Nau mai, haere mai, welcome to eyeCONTACT, a forum built to encourage art reviews and critical discussion about the visual culture of Aotearoa New Zealand. I'm John Hurrell its editor, a New Zealand writer, artist and curator. While Creative New Zealand and other supporters are generously paying me and other contributors to review exhibitions over the following year, all expressed opinions are entirely our own.

Wednesday, December 12, 2007

Warhol in Brisbane

Here is an article from Andrew Paul Wood:

It's the holiday season, and Christchurch is glutted with a surfeit of mediocre stock and storeroom shows, so just for a change I went to Brisbane, Queensland, for the opening of their amazing Andy Warhol survey show.

Brisbane, the Big Pineapple, has very much an 'instant city' feeling of newness and energy to it – a bit like Dallas or Huston – the sort of thing that is only achievable when lots of money, energy and enthusiasm are chucked at it. For kiwis it's a big city without a stick up its bum. Fortunately in the last ten years Bris-vegas has really hoisted up its cultural socks and chucked it at the arts as well. Although, one notes, they lack for some of the sartorial niceties: the formal jandal, anyone? Dress shorts? And people kept earnestly smiling and being friendly – which as a kiwi I am simply not used to (that and being warm) – although admittedly most of them assumed I was British or Interstate, so shhh.

People who should know better say and write a whole bunch of crap about Warhol – mainly because he was so good at saying nothing and concealing himself Wizard of Oz-like behind banal subjects and mechanical process that anyone can read any agenda into him. Americans – nation of Oprah, self promotion and high esteem - are particularly bad for over-intellectualising the silver ghost, as if still surprised (or embarrassed) that their culture managed to produce someone so world-shakingly disengaged. Really he was an arbitrary cultural magpie with a designer's eye and an intuition for the zeitgeist – but that makes for thin catalogues. Nature and intellectuals abhor a vacuum.

Once you get past the Warhol industry – essentially the surviving sycophants that fawned on him when he lived. Warhol like the professor in Don DeLillo's White Noise who is obsessed with packaging. In fact, the best approach is to not read anything about him before seeing the show (and you must see this show). Don't even read this, just go and look. As the man himself said, "If you want to know all about Andy Warhol, just look at the surface of my paintings and films and me, and there I am. There's nothing behind it." It was the smartest thing he ever said.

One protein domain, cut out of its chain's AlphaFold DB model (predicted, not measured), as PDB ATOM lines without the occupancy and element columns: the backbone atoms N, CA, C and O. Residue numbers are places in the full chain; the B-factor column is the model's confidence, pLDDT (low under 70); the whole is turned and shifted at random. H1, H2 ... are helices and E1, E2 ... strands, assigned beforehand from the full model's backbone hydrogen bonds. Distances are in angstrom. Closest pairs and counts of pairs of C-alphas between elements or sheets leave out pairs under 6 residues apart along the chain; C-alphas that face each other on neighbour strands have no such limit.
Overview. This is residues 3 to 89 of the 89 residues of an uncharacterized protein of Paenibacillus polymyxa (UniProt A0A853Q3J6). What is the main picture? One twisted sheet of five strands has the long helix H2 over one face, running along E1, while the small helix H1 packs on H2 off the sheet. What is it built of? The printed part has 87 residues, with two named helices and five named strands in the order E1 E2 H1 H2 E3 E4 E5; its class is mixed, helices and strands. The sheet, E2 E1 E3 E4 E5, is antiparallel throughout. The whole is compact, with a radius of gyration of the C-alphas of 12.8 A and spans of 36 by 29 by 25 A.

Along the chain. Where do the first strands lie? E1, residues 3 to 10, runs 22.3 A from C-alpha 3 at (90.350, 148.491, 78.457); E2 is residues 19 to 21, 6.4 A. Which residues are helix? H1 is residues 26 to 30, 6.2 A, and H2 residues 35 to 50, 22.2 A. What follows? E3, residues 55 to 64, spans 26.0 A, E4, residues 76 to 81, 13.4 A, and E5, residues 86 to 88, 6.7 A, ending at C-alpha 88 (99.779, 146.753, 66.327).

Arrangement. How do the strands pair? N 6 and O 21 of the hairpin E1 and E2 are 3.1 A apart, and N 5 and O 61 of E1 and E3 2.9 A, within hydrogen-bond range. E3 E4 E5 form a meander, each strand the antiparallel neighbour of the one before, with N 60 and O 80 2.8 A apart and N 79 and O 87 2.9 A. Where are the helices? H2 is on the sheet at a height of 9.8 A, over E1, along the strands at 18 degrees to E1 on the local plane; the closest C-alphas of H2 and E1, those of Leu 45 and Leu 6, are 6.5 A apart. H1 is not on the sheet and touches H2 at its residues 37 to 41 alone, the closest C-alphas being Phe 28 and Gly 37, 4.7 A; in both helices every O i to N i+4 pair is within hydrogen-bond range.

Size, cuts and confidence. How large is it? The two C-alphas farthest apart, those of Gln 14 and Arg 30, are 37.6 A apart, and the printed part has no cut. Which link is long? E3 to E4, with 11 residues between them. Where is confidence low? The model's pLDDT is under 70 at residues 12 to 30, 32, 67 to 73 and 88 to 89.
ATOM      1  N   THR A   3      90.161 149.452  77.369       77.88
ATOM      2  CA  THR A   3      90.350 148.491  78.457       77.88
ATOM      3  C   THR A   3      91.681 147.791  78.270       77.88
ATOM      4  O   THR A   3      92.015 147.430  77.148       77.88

The exhibition consists of over 300 works from the collection of The Andy Warhol Museum, Pittsburgh (Warhol's birthplace) and is one of the largest and most comprehensive Warhol surveys ever mounted.

The show begins with Warhol's drawings of shoes (foot-fetishist that he was), boys (ditto), dollar bills (ditto ditto) and newspapers, deftly combining the sinuousness of Jean Cocteau with the jittery blotchiness of cartoonist Ben Shahn – more or less as he laboriously copied comic books to pass the time as a convalescent child (Warhol, rather amazingly, contracted chorea – St Vitus' Dance – as a boy) with an obsessively over-protecting mother. Mrs Warhola's handwriting misspelled copperplate appears in many of her son's works, and she lived with him until 1971 – by which time we can only assume she had given up on him getting married.

Paralleling developments in commercial advertising design, the perky-delicate commercial-style drawings gave way to photography and screen-printing, introducing the familiar images of Campbell's soupcans and celebs.

These candy-coloured antidotes to Cold War paranoia, ephemeral as fashion, turned Marilyn, Jackie and Elvis into tragicomic drag queens and Byzantine icons, raised to an immortal Olympus. There are also the films – which are far more interesting in concept than to sit through.

In 1968, suspiciously almost two months exactly after the assassination of Martin Luther King, Warhol was shot by bonkers man-hater in sensible shoes Valerie Solanas. She said she did this because he had too much control over her life. This is almost certainly true – most of the inmates of the Factory only existed as long as they were reflected in the blank stare of the increasingly corpse-like Warhol, fawning for the little permissions and familiarities that positioned them in the flunky hierarchy.

Warhol's production after that date is grouped in this exhibition as the 'late works' – playful flirtations with Abstract Expressionist smears worked into dollar signs, corporate logos and self-portraits. Like Picasso's late drawings, these are often maligned as being weaker that the '60s stuff. Not true. These late works in many ways perhaps reflect a new depth for Warhol – a direct attack of the pretensions of Abstract Expressionism through paintings 'of' Rorschach tests and camouflage patterns – figurative images of abstract forms. Please go to this show. Fortunately it will be around for longer than fifteen minutes.

Andy Warhol is at Queensland Art Gallery / Gallery of Modern Art, Brisbane, Queensland – it's only Australian venue – until March 30 2008. Andrew Paul Wood travelled to Brisbane courtesy of Tourism Queensland, Brisbane Marketing, Qantas and the Mercure Hotel Brisbane.

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